Robert R. PYLES was the youngest child born to John Daniel PYLES (1861-1915) and Ellen Jane ROBERTS PYLES (1862-1938). Robert’s father and my great-grandmother, Sarah Rebecca PYLES PRICE were brother and sister, making Robert my first cousin, twice removed.
Robert was born about 1902 in Frederick County, Maryland. His father died when Robert was 13, but his older brothers picked up the slack for the family. In 1920 Robert married Mary M. WOLFE.
Great things happen for Robert and Mary
Core making was hard, hot work.
The 1920’s were wonderful years for this young couple. They had two children, Anna Margaret and Robert Jr. In 1928, they were living about 15 miles from Frederick in Thurmont, Maryland, and Robert was a core maker for Frederick Iron and Steel Company. Life was good.
Around 1930, Robert bought a little house south of Thurmont. Even though the Great Depression had started, Robert had a steady job and he was able to take care of his family…until he was laid off in June of 1933.
Desperate measures for a desperate man
Robert was able to make the house payments for a while, but in November 1933 he saw the writing on the wall and he made a choice to dance with the devil. He was ‘caught in shady practices,’ according to an article in The News, a Frederick newspaper.
This upright citizen participated in the theft of flour from the Thurmont Milling and Supply Company. He was also present at the robbery of a filling station in Franklinville, Maryland, though he claimed he was in the car at the time of the robbery. Robert was arrested for the filling station robbery (charges that were later dropped), and while in custody he confessed about the flour theft and told the police where to find the flour. He was kept in jail to await trial.
Facing the judges
Two judges heard Robert’s flour theft case in March 1934. Character witnesses testified on Robert’s behalf including his former employer at the Frederick Iron and Steel Company and Reverend John S. WEYBRIGHT, pastor of the Church of the Brethren of Thurmont. Also, Robert asked the judges for leniency for the sake of his family.
The following day The News reported ‘a sad scene was enacted in Circuit Court Wednesday afternoon. With his wife and two children grouped around him, Pyles made an earnest plea for another chance, before sentence was imposed. The defendant said, “The only thing left for me is my family and I have done the best I could.” He said he placed himself in jeopardy to help his family’ and that ‘their home will be taken away the first of the coming month leaving his family with no place to go.’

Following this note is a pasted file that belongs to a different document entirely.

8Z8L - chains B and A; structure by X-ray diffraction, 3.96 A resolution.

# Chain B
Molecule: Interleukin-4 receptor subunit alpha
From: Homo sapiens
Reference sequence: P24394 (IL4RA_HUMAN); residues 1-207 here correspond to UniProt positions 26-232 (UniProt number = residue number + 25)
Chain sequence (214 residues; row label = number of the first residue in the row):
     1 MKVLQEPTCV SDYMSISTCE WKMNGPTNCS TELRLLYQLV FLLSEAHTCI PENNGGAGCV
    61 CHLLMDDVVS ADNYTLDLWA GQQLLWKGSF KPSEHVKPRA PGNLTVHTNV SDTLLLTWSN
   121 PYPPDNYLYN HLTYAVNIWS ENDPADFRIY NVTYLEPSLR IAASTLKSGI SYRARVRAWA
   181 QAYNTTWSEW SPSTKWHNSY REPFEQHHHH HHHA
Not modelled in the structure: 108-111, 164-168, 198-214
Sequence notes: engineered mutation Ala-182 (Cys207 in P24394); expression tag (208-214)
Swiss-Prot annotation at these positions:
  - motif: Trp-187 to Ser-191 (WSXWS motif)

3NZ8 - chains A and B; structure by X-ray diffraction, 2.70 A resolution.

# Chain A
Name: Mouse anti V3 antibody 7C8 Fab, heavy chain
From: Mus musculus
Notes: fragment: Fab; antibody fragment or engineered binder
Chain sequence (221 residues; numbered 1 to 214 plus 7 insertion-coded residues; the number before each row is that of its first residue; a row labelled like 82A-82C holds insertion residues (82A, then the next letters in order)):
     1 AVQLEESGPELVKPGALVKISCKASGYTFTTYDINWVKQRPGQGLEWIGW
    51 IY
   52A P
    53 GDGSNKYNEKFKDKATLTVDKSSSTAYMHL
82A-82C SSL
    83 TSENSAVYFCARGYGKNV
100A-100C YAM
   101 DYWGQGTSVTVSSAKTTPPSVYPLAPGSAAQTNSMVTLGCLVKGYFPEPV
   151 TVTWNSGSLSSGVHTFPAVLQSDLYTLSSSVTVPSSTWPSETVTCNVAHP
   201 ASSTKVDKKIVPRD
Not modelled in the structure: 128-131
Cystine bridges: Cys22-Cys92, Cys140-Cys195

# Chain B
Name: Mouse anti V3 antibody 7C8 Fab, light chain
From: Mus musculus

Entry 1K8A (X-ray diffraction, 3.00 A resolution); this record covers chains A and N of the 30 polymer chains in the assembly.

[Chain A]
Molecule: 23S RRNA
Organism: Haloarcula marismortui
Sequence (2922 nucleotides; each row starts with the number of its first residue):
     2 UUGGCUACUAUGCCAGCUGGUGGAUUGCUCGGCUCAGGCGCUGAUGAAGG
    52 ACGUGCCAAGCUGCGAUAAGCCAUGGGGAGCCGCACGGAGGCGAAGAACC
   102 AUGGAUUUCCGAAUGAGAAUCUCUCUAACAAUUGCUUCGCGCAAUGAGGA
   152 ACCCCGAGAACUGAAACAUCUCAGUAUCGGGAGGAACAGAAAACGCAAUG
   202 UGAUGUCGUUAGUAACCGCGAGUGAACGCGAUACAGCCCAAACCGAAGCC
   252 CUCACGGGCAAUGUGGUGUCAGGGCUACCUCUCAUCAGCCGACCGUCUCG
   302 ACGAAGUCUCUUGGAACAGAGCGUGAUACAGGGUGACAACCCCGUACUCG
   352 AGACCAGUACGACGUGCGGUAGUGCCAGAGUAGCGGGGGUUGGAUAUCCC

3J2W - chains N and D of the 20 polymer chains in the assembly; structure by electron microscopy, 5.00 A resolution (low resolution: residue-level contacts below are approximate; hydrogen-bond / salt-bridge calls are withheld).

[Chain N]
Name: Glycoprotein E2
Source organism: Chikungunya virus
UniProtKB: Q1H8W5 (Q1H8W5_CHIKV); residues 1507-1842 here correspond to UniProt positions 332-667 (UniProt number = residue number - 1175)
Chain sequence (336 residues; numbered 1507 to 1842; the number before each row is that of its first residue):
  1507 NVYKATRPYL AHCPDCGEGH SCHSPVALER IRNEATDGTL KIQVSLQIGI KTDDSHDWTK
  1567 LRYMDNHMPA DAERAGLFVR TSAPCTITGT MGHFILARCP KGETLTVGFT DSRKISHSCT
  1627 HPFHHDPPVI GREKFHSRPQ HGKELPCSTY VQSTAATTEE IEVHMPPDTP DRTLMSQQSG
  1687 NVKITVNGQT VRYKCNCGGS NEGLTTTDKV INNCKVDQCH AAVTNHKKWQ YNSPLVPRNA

One of the judges went Judge Judy on Robert saying, “You have a good mind and a ready tongue.” He indicated that he thought if Robert had used his brain and good sense he could have avoided being involved with the theft. The judge also said, “You are old enough to know better. You don’t deserve as much sympathy as a man who comes from a bad environment.”
Robert wept freely, as did Mary and the children when he was sentenced to one year in the House of Correction.
The rest of the story
After Robert’s year in jail, he went to work as a carpenter in Frederick to support his family as best he could. In 1940 the family was living in New Manchester, Pennsylvania where Robert was once again a core maker. Staying in Frederick after being in prison was probably difficult and embarrassing for Robert and his family.
Not Robert’s store, but perhaps one like it
They stayed in Pennsylvania until the early 1950’s when Robert and Mary purchased a general merchandise store and lunch room in Franklinville, Maryland. By then, time and World War 2 probably dulled people’s memories about Robert’s past, and he felt he could return to Frederick County.
On March 21, 1957, at age 55, Robert died after being hospitalized for two weeks. I couldn’t find a death certificate for Robert, and there are many possibilities of what caused his death. He was buried at Blue Ridge Cemetery in Thurmont, Maryland.
Robert R. PYLES was a good man caught up in bad times. I’m sure he wasn’t the only one to do questionable things to survive the Great Depression, but he confessed to what he did and served his time. Thankfully he was able to reunite with his family and redeem his life afterward.